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Ministers accused of excuses over mental health

2023-06-01 17:37:29 source:CBS News author:Press center7 click:885order

The response of Labour ministers to a report calling for action on poverty to tackle mental health issues is not good enough, an advisory group has said.

Last year the Senedd's health committee found that poverty and discrimination must be tackled to deal with poor mental health.

But a group advising the committee has complained about the government's response.

Ministers said they accepted all but one of the report's 27 recommendations.

The advisory group, made up of people who have suffered mental health conditions, said the detail of the government's response seemed "like a list of excuses".

Last year the health committee said medication was sometimes used as a "sticking plaster" and underlying issues went unaddressed.

Groups it believed to be at risk of mental health inequalities included ethnic minorities and those in poverty.

The report called for "effective action" to recognise and address the impact of trauma, and tackle inequalities in society and the wider causes of poor mental health.

In response the Welsh government accepted the recommendation, saying the current strategy on tackling mental health includes a focus on supporting vulnerable groups and reducing inequalities, and said it would be a fundamental principle of its successor strategy.

The committee said participants in the advisory group "felt that the Welsh government's response to recommendation one was very brief and didn't give them confidence that reducing mental health inequalities will be a 'fundamental principle'".

Dee Dickens, 52, is a PhD student studying neurodiversity who also has autism and mental health struggles.

She said she was "gutted" with the Welsh government's response to the report because "so much work had been put in to it".

"I don't think they understood the importance of what we were asking," she said.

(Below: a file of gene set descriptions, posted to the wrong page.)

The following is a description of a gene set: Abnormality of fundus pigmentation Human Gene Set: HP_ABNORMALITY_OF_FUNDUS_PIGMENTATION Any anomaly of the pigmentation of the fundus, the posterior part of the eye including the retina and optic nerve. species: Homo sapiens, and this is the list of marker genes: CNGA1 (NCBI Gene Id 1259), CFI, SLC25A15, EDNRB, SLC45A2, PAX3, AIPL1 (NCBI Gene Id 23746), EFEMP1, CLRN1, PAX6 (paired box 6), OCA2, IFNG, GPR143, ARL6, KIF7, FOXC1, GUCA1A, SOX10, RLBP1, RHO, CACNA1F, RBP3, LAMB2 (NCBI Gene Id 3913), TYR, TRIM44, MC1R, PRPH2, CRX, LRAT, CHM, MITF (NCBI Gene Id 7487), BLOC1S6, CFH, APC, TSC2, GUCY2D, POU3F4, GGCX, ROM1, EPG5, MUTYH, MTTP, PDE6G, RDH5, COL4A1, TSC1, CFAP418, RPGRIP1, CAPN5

Lisa Hodge, 34, from Newport, who helped to set up a dyslexia network, added: "We've made quite a few great recommendations that would actually help us as neurodivergent people, but they seem to completely missed the point on most of what we've said."

Participants in the group did not agree that the Welsh government's powers to tackle poverty were so limited that it could not substantially reduce poverty levels.

"I'm so fed up with hearing 'That's for the UK government'," one said.

"Our group talked specifically about health, about housing, about homelessness and there's nothing of that in here. I refuse to believe that ending homelessness in Wales is a UK government problem."

The government accepted a recommendation calling for a "roadmap setting out actions at national and local level to improve mental health among neurodivergent people".

It set out details of a "neurodivergence improvement programme", backed by £12m of extra funding.

A participant said: "The Welsh government's response seems like a list of excuses. We specifically asked for a roadmap, a timeline, and really specific actions to be done and the response has not only not provided these roadmaps and timescales but it's also listing things that have already happened."

Neurodiversity is an umbrella term used to describe people who have conditions such as dyslexia, autism and attention deficit hyperactivity disorder.

Chairman of the Senedd's Health and Social Care Committee, Russell George, said: "Our central message is that the mental health and wellbeing of the population will not improve unless effective action is taken to tackle inequalities in society and the wider causes of poor mental health, including recognising and addressing the impact of trauma."

A Welsh government spokesman said: "Tackling mental health inequalities is a priority for us and we have accepted, or accepted in principle, all but one of the report's 27 recommendations.

"Throughout 2023 we will continue to work with key partners, including users of mental health services, to develop the successor to the Together for Mental Health strategy, building on the current strategy's aim to tackle mental health inequalities in Wales."

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